September 2015: When South Africans travel internationally there’s nothing more surprising than experiencing something that reminds one of home. So, whether it’s hearing a South African accent at St Paul’s in London, seeing a Bok T-shirt over a hearty South African ‘boep’ in Perth, or spotting our flag on a Beijing flagpole, we get excited when something so familiar unexpectedly comes our way far away from home.

The emotional attachment to what symbolises our country is something well recognised by Protea Hotels, the South African hotel brand, which has for just over a year been a proud member of Marriott International, the leading global hotel group. “A big focus of our customer engagement approach is to understand the customer as much as possible, and to tap into the customer’s needs and wants in whatever ways we can,” explains Nicholas Barenblatt, Group Marketing Manager of Protea Hotels. “And something that is very clear from our research into our market is that South Africans are very patriotic and have deep-rooted ties to their heritage and culture and therefore really identify strongly with things we associate with the country.”

While having the knowledge is one thing, taking this concept further and converting it into something more concrete takes a bit of thinking and planning, which is what the team from Protea Hotels and Marriott International have recently been doing. “Essentially, we realised that there is an opportunity for us to tap into this sense of culture and pride, and the way to achieve that is to enhance the stay experience of these travellers through greater personalisation and recognition,” Barenblatt explains.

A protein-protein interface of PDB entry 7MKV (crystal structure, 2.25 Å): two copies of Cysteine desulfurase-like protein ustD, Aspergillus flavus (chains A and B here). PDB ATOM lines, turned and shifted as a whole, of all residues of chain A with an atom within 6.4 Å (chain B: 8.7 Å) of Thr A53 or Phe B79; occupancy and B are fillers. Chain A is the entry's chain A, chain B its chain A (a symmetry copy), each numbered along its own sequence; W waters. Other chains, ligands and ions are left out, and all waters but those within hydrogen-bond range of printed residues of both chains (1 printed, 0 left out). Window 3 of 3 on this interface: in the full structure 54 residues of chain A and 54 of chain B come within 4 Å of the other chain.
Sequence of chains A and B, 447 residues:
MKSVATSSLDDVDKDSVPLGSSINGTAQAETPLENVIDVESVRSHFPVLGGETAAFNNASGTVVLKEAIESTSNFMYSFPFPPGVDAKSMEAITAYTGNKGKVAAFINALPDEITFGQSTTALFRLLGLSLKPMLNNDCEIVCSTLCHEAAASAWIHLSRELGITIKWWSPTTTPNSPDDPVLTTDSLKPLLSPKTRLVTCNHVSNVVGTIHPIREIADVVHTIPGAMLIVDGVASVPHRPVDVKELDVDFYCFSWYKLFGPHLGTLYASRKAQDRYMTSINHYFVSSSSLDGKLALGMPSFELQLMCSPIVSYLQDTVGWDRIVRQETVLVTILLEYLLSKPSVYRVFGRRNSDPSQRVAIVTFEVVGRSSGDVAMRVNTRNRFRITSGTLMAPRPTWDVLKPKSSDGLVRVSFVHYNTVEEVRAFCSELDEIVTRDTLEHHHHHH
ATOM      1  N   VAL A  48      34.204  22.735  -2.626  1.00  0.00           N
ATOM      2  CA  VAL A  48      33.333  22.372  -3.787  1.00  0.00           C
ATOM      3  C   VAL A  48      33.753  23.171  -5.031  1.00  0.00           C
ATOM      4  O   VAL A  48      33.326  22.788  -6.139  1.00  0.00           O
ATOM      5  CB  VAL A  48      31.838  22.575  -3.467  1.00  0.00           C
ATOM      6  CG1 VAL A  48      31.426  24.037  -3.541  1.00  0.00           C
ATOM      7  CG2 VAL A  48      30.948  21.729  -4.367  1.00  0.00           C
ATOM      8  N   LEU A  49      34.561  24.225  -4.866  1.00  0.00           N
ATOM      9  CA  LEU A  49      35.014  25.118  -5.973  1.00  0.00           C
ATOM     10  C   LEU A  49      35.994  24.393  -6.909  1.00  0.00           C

This prompted Protea Hotels’ new campaign in conjunction with parent company, Marriott International. Called ‘Local Global Citizen’ it recognises that significant numbers of South Africans are travelling internationally for a range of reasons: for business and for leisure, as well as to be part of major sporting and cultural events.

According to Barenblatt, “When a South African stays over in particular Marriott properties in one of the cities most popular among South Africans, he or she will find a number of items that hearken back to home: a personalised welcome letter, and a gift pack made up of goodies popular among South Africans – biltong, rooibos tea, Fizzer sweets, Castle Lager beer, and chutney chips. It’s our way of recognising the guest as an individual and letting them know that we understand what’s important to them, and to tap into their emotional tie with South Africa. It’s something small, but it really says quite a lot to the guest.”

In addition to the emotional element, the campaign is geared to educate South African travellers about the association between the locally-known Protea Hotels brand and the global giant, Marriott International. With substantial benefits for travellers arising from the tie-up between these two hotel companies – such as access to the Marriott Mobile App, and the award-winning Marriott Rewards programme which provides members with the ability to earn and redeem points across over 3 800 properties worldwide – it’s crucial that guests understand more about the relationship between the two hotel companies.

Director of Sales & Marketing at the London Marriott Hotel Regents Park, Carol Bridges, said of the opportunity to work with Protea Hotels on this campaign, “I believe it truly shows the strength and support of the Marriott global portfolio and gives us another exciting and unique brand to showcase and embrace. It also allows both brands to co-create a truly memorable experience for our South African travellers, which is what we attempt for all of our guests in some way, shape or form.”

The campaign kicks off this week at the London Marriott Hotel Marble Arch and the London Marriott Hotel Regents Park and will run until the end of the year. “We know that South Africans are there in large numbers for the Rugby World Cup,” Barenblatt comments, “and so we want them to feel entirely at home during their stay there.”So, when you’re next in London, don’t do as the Londoners do – do as South Africans do!